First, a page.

The different conclusions of the panel epitomize the fact that there is an ongoing disagreement about which studies to include in evaluation of BPA effects and safety. This is true both for animal studies and human studies. For animal studies, one side of the debate states that the studies meeting FDA and EPA guidelines have methodological flaws, lack of controls and are a select few, ignoring much of the gathered data [5–7]. In response, researchers on the other side of the debate cite that studies not included often cannot be replicated and have small sample sizes, thus are not appropriate for consideration by regulatory agencies [8,9]. For human studies, the NTP panel acknowledged that epidemiological studies report BPA in urine and other human tissues but did not comment on whether levels of human exposure were in the range associated with adverse effects [10]. In their evaluation, the FDA reviewed two human studies on rates of excretion, thus metabolism of BPA given to research participants (so-called toxicokinetic studies), and referred to their own data on rates of BPA release from plastic bottles and food containers, but did not include biomonitoring studies in their assessment [3]. Biomonitoring studies measure the EDC of interest in a tissue of a population, and thus take into account all routes of entry into the body and everyday environmental exposure. The FDA stated that they did not use the available biomonitoring studies because these studies had experimental limitations, did not collect data on children younger than 6 years and the FDAs’ report concentrated on infants [3]. Vandenberg et al.[11] found that of greater than 80 studies that tested tissues for BPA and its metabolites in different demographic groups, only three studies reported no detectable BPA. Between 75 and 100% of the participants in studies had detectable BPA in urine, blood or saliva, albeit at a wide range of concentrations. The authors criticized the methodology of the FDA-included toxicokinetic studies and pointed out that data from the toxicokinetic studies had to be extrapolated to infants, just as data from the biomonitoring studies [11]. In a separate commentary, the authors urged US and European regulatory bodies to include so-called biomonitoring studies in their evaluation of current human exposure to BPA. Recently, the Endocrine Society released a statement that not only outlined research needs of the field but also called upon regulatory agencies to include a wider range of scientists and scientific evidence in their weight of evidence determination of EDC safety [12▪▪].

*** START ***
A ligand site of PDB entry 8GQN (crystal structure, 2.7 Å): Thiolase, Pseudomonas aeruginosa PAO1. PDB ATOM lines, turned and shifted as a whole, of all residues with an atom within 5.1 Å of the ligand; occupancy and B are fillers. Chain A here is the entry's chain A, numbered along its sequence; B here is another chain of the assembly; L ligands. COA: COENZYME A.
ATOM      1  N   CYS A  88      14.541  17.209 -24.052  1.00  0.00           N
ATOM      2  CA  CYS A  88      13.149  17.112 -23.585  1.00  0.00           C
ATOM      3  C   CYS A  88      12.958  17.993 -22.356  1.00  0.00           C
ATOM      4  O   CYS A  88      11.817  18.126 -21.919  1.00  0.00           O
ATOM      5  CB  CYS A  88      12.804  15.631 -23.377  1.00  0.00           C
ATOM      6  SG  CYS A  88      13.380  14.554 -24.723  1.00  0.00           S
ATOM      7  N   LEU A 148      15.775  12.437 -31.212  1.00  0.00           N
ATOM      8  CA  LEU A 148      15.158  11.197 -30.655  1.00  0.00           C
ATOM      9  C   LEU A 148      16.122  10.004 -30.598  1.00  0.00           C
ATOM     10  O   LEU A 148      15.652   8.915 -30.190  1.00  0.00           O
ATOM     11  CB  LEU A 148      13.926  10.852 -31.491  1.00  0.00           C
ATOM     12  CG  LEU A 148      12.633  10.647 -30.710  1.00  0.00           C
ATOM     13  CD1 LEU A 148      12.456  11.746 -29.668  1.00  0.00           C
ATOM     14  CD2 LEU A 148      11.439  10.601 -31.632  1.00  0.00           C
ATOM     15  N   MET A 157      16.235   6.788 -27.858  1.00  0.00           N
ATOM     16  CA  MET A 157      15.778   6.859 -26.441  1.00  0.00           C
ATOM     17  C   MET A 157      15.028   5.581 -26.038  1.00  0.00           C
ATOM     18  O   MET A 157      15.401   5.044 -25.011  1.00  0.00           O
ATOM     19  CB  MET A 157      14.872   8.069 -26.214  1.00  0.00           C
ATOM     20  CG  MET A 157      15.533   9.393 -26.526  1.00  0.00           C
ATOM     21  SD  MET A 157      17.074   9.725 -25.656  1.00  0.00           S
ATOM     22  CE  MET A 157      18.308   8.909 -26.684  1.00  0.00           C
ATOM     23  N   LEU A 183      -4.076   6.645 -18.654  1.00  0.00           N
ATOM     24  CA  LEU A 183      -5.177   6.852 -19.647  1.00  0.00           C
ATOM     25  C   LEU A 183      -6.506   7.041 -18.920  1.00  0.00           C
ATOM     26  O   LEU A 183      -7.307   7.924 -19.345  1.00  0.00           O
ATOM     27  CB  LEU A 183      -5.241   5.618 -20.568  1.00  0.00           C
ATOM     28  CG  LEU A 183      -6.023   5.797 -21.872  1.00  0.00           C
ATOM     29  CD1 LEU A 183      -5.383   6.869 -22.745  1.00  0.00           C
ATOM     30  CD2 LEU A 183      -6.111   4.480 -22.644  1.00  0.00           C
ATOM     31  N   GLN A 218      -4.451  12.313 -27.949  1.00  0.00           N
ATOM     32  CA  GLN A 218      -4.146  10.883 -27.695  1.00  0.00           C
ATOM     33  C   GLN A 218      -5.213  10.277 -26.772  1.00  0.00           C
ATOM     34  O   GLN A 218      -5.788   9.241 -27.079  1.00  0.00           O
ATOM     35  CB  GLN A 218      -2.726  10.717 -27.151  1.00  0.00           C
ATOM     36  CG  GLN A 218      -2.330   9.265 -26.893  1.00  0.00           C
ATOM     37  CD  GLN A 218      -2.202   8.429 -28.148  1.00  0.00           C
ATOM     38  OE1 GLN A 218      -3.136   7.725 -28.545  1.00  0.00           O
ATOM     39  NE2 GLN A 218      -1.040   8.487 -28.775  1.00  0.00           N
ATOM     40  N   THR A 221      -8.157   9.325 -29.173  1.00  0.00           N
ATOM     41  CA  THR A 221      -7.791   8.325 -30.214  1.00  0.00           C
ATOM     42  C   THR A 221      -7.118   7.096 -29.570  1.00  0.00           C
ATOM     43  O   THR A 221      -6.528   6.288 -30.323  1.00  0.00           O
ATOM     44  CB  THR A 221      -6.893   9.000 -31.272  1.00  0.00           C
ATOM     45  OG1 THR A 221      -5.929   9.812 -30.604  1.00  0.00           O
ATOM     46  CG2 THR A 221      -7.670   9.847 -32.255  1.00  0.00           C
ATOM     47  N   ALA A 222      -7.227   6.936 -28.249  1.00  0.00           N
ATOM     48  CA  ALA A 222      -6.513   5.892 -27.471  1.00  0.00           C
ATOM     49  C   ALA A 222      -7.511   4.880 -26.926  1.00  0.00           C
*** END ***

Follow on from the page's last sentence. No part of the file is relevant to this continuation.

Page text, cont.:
Exposure to EDCs is via ingestion of contaminated food or water, inhalation of aerosolized solvents, absorption through skin or mucous membranes, absorption through invasive medical instruments and tubing, or during gestation. Children may have higher exposure to environmental EDCs, as they consume more calories per body surface area and have higher minute ventilation. Exposure during foetal development could not only affect proper anatomical and functional development of endocrine organs but could also impart a lifelong risk of disease development, as outlined in the now widely accepted concept of the foetal basis of adult disease; the environmental and hormonal milieu of the developing organism interacts with its genes to programme disease susceptibility in later childhood and adult life.

The National Health and Nutrition Examination Survey (NHANES) provides researchers with a large number of tissue samples across a wide range of ages, socioeconomic categories and geographic areas of the USA and can provide a snapshot of EDC exposure. Calafat et al.[13] determined the concentrations of oxidative metabolites of common phthalates in the urine of NHANES participants and found that children have the highest concentrations of oxidative metabolites, and concluded that previous studies that did not measure these metabolites underestimated the exposure of children to phthalates. Multiple potential EDCs, including DDE, phthalates, PCBs and PBDEs were detected in the serum of pregnant women participating in the NHANES, with certain compounds present in 0% of women, whereas other compounds were present in 100% of women [14▪]. Urine concentrations of the short-lived phthalates and BPA varied considerably before and during pregnancy consistent with a constant, but variable exposure [15].